Takima grinned. She picked at a bead on her blouse for a moment. "You know," she finally said, "that I'm older than you. I was here when Namanti was on the throne and when we were still part of the international community. Why, I remember when I was a little girl, and I took a trip to Shenkuu. I had never been off the island before, and the imperial city was simply wonderful. The spices that I could smell! All the beautiful statues in the city! And everyone was so happy..." She sighed. "But those are just memories now. We've been on this island by ourselves for centuries."
Leppiku bit his lip. "But you're not saying that I was a bad king for closing the island off, right? I mean, I had to do it! You know I had no choice, right? Because if I hadn't, there would have—" Leppiku was working himself up into a sort of panic. Had everything that he had done been just a mistake?
"I know, I know." Takima took the king's paw into her own. His soft, royally trimmed fur was strange compared to Takima's old, haggard fur. "Closing the island was the best thing you could have done, and you have managed wonderfully since then. Never doubt that."
Leppiku closed his eyes, leaning back into the sand, his hand pulling away from Takima's. "I just..." He shook his head. "I don't know if anything that I've done is for the best anymore." He opened his eyes, searching the cloudless sky, trying to ferret an answer out of the silent blue vastness. But there was no answer: There was only a bright yellow Tuceet fluttering slowly, gliding on the winds.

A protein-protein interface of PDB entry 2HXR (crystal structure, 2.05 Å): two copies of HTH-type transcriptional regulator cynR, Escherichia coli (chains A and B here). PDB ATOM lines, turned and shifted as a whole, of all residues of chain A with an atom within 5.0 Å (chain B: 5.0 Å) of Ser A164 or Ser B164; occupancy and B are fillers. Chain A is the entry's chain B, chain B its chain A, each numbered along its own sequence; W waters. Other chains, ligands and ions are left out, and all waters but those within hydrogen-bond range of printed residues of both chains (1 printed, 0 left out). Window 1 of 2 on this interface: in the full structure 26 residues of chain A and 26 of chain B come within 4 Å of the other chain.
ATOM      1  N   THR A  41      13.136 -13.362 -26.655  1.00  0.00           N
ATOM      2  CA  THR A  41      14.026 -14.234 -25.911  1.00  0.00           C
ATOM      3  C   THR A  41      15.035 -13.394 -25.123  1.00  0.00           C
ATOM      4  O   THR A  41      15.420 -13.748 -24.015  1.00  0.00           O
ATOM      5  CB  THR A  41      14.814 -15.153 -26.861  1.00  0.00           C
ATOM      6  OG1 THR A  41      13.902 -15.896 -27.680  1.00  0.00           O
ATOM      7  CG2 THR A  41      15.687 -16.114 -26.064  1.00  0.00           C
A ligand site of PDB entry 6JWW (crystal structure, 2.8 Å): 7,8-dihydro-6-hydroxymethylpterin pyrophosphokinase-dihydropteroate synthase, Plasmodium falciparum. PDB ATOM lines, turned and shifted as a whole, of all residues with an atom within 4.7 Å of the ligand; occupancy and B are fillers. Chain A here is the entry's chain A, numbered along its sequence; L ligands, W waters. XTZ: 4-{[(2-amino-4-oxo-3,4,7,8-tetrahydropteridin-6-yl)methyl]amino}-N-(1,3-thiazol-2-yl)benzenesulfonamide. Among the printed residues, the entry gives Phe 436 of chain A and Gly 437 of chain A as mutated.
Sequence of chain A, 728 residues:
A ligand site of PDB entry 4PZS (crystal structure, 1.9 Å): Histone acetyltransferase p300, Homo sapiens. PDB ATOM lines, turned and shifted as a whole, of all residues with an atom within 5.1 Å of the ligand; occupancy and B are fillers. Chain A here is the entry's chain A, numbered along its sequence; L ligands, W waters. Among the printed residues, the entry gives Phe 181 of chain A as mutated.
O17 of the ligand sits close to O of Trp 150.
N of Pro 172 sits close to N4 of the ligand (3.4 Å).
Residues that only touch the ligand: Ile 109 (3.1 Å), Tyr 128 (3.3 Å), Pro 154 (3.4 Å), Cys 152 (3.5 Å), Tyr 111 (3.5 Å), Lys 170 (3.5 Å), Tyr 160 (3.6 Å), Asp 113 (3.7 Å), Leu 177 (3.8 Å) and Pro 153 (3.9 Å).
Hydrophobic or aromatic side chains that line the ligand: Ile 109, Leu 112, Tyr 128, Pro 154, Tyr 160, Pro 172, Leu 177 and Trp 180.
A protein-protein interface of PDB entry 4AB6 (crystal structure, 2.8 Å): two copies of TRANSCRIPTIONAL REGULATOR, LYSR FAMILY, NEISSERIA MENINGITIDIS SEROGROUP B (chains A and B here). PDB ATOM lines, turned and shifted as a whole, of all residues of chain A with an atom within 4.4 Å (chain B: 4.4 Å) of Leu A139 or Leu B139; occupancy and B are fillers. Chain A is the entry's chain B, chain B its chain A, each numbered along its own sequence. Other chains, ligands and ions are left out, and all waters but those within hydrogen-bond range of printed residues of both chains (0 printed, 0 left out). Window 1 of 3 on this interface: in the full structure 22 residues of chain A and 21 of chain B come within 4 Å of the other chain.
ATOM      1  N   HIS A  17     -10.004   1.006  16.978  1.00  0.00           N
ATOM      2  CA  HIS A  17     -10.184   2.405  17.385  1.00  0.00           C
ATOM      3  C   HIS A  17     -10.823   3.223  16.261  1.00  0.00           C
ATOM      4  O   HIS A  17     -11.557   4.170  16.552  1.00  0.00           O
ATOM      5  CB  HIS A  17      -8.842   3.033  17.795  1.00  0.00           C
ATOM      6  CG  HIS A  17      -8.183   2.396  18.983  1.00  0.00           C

"You know that I am your friend, Leppiku," Takima said quietly, her old voice containing ageless wisdom. She clapped her hand on his shoulder. "And as your friend, it would be my duty to tell you if you have messed up. It is my duty to be honest with you. You have been a great king. I will admit, some of your decisions may have been silly. But you are, overall, probably one of the best rulers that Lutari Island has ever had. Who else would have been able to construct the cloud wall? The entire island would have been lost without you. But instead, we have been in bliss for almost two hundred years." She smiled. "I am happy that we are friends. I'm honoured. That feeling would not come if you had been a bad king."
Leppiku could feel himself blushing. "Thank you, Takima." His voice seemed dwarfed by the sound of the sea, but he could not speak any louder for the emotions bubbling inside him. He felt as though Takima had just poured some golden happiness into him; his heart felt lighter for it. "Do you really mean that?"
A grisly laugh. "Of course I do, you fool. Have I ever said anything I didn't mean? I'm too old to waste my breath on words that don't matter."
Leppiku had to laugh. He felt all the anxiety of the past two months, an anxiety that had been growing like some dark twisted plant ever since the moment that Fyora had told him that he would step down, ebb away, receding into the surf, carried away and washed off to parts unknown, just as the shell he had thrown would be.
"I'm lucky to have you as a friend," he said finally. Leppiku felt as though he were glowing, as though he had sunlight inside of him.
Takima stood, brushing the sand off her clothes. "Well, I'm going back to the café." She said finally. She took a few tottering steps toward the interior of the island. "Tell you what!" She quickly turned around to look back at Leppiku. "After the whole crowning business is over, you can become co-owner of the café with me. You'll need something to do to keep you busy. Alright?"
Leppiku grinned. "Sure thing, Takima. Thank you again."
And with that, Leppiku stretched out into the sand, ready for whatever the next day would bring.